Email letters, January 21, 2013

U.S. citizens enjoy more freedom than ever before

I am writing in response to Robert Burkholder’s letter in which he writes “When we were governed by God, we had no need for threat of force or for ever-increasing government regulation and threat of the bayonet.”

And just when would that have been? Before Earth was created? Or when dinosaurs were eating dinosaurs? Maybe when men were being crucified for stealing or during the Inquisition when men were tortured for not being Christian enough. Perhaps it was in the early days of our country when Puritans put men into stocks for spitting and burned women at the stake for being witches. Or even in this century when men of faith put on white sheets and lynched men whose skin was a different color.

God is. Now. In everyone and everything forever.

We have never as a people and as a country enjoyed more freedom than we do now. We can live wherever we want to, our education is paid for, we can practice or not practice any religion we choose, we can work if we have the skill and education at whatever we choose, we can vote for the people who govern us, we are free to gather together and disagree, we can drink, dance and in this state even smoke a joint. Yes, we are free even to buy a submachine gun.

And finally, we as a people deserve both our liberty and security.

MARTHA BARRETT SCOTT
Grand Junction

Solving Delta’s County’s homeless problem will take major effort

We are halfway through our third season of sheltering and feeding those in need in Delta County at The Abraham Connection/Delta County Homeless Shelter. Partly because we are becoming better known and partly because people continue to struggle to make ends meet, we find ourselves poised to surpass last season’s numbers. Last season, we served 91 people, provided 679 bed nights, and served more than 1,117 meals. Months away from our closing date of April 30, we have provided nearly 450 bed nights already. The need is very much prevalent for a permanent homeless shelter and day treatment center, where we can tackle the issues causing homelessness to begin with and help people get back onto their feet.

Many in the community have donated, and donated very generously, to our organization to assist us in purchasing our own building. In October, we launched a massive fundraising campaign for a new building. We sought private donations and wrote several grants. We are happy to report that we have a little more than $70,000 in the bank. Our goal is to raise another $30,000 and seek $100,000 in grants to purchase our own building. At this time, we have no specific location in mind. We simply continue to fundraise and know that when the time is right for us to have a “home of our own,” the pieces will fall into place.

To each and every one of you who gave to our building campaign, and to those who continue to give financially or with your time to the operations of the shelter, thank you from the bottoms of our hearts. We are grateful for those in our community who recognize the need and who are willing to step up and help address the issue of homeless and hungry Delta County residents.

Lastly, we would like to say that “solving” the problem of homelessness in Delta County will take a major, countywide effort. It will take educators to teach our guests job skills. It will take employers to step up and hire our guests. It will take massive mental health services. It will take health and human services personnel helping our guests to get into public housing, apply for Social Security or apply for public benefits. We provide the immediate needs of a warm meal and a warm, safe bed for the night, but our guests need so much more to become self-sufficient once again. We have been blessed to have a supportive core group behind us that offers these services as it can, but it will take all of us working together to create lasting results in the lives of our guests.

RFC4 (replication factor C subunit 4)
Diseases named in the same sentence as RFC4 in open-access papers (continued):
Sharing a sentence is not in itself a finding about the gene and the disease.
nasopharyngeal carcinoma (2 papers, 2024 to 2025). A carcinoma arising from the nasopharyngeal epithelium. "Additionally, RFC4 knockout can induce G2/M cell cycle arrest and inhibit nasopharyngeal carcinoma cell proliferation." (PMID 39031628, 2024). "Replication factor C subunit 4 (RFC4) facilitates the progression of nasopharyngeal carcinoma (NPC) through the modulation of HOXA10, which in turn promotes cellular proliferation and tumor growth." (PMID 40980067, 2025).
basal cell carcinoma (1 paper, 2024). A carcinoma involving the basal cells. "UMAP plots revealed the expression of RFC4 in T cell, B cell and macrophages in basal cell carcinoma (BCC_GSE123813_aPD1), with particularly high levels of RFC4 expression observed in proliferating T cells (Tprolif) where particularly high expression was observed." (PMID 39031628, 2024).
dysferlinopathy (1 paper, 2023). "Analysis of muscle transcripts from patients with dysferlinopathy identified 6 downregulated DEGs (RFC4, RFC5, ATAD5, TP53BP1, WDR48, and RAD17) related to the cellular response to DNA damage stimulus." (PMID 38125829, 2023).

If at anytime you have questions, comments or concerns about our operation, would like more information, or want to know how you can get involved, don’t hesitate to call us at 773-8290.

CHERYL OELTJENBRUNS
KAMI COLLINS
ED OELTJENBRUNS
AARON CLAY
FATHER TOM SEIBERT
PASTOR KENNY PETTIS
RAY SMITH
DARLA VOLGAMORE
KATHI BLEDSOE
DICK KIRKPATRICK

Board of Directors, The Abraham Connection/Delta County Homeless Shelter
Delta

Brady Trucking deserves to retain its orderly, responsible operation

Last summer the battle of Brady Trucking versus the City of Grand Junction came to a brief head, and it was decided to leave the whole matter to a springtime ballot issue.

When the hoopla died down, and I was foolishly involving myself with local issues instead of politically posturing, I had a nice visit with a V.P. of Brady in his office. Here is what I learned.

The company’s truck yard was neat, orderly and quiet. I was shown the old rendering plant that Brady cleaned up. Brady also offered to help build a kayak boat launch on its own land with an adjoining parking lot for recreationalists. Brady offered to landscape the area and maintain it also.

The city, under the veil of Agenda 21, wants to push Brady away by rezoning and stealing Brady’s land for a gazebo off Riverside Parkway, less than a half mile from the Butterfly Museum that has open space and a existing pavilion. The city needs to promote that space for outdoor use.

What I can see is a prosperous and responsible business expanding on its own land and doing a clean job of it. Riverside renovation is a good idea AND Brady Trucking should be allowed to use its own land for what it wants.

TIM MENGER
Whitewater



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